''Women's Right to Choose'' speaking on faith

Subject: Religious Faith and Abortion

Original Forwarded From: FEMINISM
Date: 02 May 90 18:34:00
From: Coeta Mills
Subj: Re: Abortion

The following comments are by Beverly W. Harrison, Professor of
Christian Ethics at Union Theological Seminary in the U.S. She has written
a book, "Women's Right to Choose". The following is excepted from a
chapter written by her in the book, "Speaking of Faith .... Global
Perspectives on Women, Religion and Social Change":

Much discussion of abortion betrays the heavy hand of misogyny, or
hatred of women. We all have a responsibility to recognize this bias,
sometimes subtle, when ancient negative attitudes toward women intrude into
the abortion debate. It is morally incumbent upon us to convert the
Christian position to a teaching more respectfully of women's history and

Those who deny that women deserve to control procreative power claim
the right to do so out of "moral sensibility," in the name of the "sanctity
of human life." We have a long way to go before the sanctity of human life
will include genuine regard and concern for every female already born, and
no social policy which obscures that fact deserves to be called "moral."

Any treatment of a moral problem is inadequate if it fails to question
the morality of the act in a way which presents the concrete experience of
the agent who faces a decision with respect to that act. Misogyny in
Christian discussions of abortion is evidenced in that the decision is
never treated as an integral part of the female's life process. Abortion
is treated as an abstractable act, rather than as what it always is -- a
possible way to deal with a pregnancy. Those who uphold the immorality of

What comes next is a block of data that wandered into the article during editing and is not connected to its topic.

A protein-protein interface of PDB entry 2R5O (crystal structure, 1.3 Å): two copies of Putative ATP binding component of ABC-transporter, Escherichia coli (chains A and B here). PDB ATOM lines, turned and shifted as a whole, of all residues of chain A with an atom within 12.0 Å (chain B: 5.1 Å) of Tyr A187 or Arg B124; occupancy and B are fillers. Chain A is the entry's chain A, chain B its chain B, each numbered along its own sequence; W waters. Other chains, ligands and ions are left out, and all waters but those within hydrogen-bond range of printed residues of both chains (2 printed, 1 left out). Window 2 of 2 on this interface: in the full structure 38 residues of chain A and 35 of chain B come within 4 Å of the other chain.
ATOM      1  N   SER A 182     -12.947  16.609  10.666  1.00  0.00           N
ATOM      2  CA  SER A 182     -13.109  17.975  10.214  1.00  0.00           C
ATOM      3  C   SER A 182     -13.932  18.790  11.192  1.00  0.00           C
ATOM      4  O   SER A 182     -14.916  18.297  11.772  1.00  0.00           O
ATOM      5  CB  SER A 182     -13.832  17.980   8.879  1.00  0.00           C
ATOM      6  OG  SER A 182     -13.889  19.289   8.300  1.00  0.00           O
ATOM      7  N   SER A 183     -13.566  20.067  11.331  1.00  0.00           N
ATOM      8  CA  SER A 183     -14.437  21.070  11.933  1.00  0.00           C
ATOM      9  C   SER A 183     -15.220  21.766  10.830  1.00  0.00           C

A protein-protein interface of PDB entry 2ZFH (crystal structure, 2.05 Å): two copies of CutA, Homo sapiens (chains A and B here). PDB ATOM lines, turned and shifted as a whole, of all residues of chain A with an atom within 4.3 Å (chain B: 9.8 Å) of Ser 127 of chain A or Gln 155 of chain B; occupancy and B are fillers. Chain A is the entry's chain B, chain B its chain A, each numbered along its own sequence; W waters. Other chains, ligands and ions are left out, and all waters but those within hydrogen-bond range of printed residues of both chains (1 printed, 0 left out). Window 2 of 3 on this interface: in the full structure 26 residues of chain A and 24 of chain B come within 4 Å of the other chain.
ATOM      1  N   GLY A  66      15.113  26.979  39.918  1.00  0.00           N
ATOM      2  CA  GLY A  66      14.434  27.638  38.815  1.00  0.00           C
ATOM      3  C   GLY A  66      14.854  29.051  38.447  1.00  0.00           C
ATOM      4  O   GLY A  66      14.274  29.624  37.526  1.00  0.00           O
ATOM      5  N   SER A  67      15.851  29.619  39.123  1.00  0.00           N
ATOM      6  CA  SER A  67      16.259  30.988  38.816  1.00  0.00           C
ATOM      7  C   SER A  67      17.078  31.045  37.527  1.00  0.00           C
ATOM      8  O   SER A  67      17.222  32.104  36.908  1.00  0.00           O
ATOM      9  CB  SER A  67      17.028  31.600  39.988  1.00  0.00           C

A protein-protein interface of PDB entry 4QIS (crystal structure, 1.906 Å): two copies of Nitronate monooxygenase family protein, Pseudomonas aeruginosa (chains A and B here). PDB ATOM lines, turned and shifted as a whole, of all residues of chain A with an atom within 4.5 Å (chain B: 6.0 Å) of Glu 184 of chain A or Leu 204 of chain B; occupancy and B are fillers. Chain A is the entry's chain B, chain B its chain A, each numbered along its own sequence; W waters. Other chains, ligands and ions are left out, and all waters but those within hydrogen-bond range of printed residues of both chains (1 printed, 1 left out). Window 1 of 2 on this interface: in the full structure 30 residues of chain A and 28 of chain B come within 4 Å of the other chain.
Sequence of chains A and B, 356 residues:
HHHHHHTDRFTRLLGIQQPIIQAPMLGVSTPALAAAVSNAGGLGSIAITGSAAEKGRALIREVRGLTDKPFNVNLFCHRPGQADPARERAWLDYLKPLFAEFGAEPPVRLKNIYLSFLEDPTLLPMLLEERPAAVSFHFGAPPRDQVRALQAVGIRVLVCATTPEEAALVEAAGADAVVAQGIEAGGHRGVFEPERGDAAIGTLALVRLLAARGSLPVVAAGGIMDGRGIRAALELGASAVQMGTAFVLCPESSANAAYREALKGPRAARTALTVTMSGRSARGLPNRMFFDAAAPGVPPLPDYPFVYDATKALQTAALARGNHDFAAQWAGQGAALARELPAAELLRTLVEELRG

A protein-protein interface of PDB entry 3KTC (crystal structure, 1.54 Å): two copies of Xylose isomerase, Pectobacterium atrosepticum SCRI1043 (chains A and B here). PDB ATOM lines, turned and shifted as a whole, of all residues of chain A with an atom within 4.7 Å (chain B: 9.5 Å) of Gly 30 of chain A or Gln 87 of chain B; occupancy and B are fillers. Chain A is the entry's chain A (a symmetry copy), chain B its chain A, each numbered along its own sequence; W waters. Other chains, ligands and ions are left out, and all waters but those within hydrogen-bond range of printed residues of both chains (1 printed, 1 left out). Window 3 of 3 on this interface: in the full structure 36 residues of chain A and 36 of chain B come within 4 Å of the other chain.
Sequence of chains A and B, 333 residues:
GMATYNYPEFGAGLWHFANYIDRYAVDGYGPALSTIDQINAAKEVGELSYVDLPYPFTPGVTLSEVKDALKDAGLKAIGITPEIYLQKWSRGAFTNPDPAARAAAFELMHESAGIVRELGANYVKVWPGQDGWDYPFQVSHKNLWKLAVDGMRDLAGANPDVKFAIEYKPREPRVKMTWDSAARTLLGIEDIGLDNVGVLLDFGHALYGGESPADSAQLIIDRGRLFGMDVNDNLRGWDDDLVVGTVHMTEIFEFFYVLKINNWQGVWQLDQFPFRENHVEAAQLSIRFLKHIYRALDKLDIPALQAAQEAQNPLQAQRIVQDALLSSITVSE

abortion are wise to obscure the fact that it is a fully living human
female who is the moral agent in the decision. In the case of pregnancy,
the woman's life is deeply, irrevocably affected.

I would insist that it is not rational to treat a newly fertilized ovum
as though it has the same value as the existent, pregnant, female person.

In likelihood, the largest number of abortions arise because mature
women who are sexually active with men and who understand the consequences
experience contraceptive failure. Schizophrenia in this area is exhibited
in that many who believe that women have more responsibility than men to
practice contraception, and that family planning is a moral good, rule out
abortion altogether. Such a split consciousness ignores the fact that
there is no inexorable biological line between prevention of conception and
abortion. More important, this ignores genuine risks involved in female
contraceptive methods. The reason we do not have more concern for finding
safer contraceptive methods for men and women is that matters relating to
women's health and well-being are *never* urgent in this society.
Moreover, many failures are due to the irresponsibility of the producers of
contraceptives rather than to "bad luck." Given these facts, should a
woman who actively attempts to avoid pregnancy be punished for
contraceptive failure when it occurs?

Women understand what many men cannot seem to grasp--that the birth of
a child requires that some person must be prepared to care, without
interruption, for that infant, to provide material resources and
energy-draining amounts of time and attention. It seems to me that men
--especially celibate men-- romanticize the total and uncompromising
dependency of the newly born infant upon the already existing human
community. This dependency is even greater in a fragmented, centralized
urban-industrial modern culture than in a rural culture, where another pair
of hands often increased an extended family unit's productive power. No
historical interpretation of abortion as a moral issue which ignores these
matters deserves moral standing in the present debate.

In drawing to a close, I want to stress that if present efforts to
criminalize abortion succeed we will need a state apparatus of massive
proportions to enforce compulsory childbearing. In addition, withdrawal of
legal abortion will create one more massively profitable underworld economy
in which the Mafia and other sections of quasi-legal capitalism may and
will profitably invest. The radical right promises to get the state out of
regulation of people's lives, but what they really mean is that they will
let economic activity go unrestrained. What their agenda signifies for the
personal lives of women is quite another matter.

[ * Origin: *=-= The Shipyard =-= Dallas Texas =-=* (1:124/3102)]

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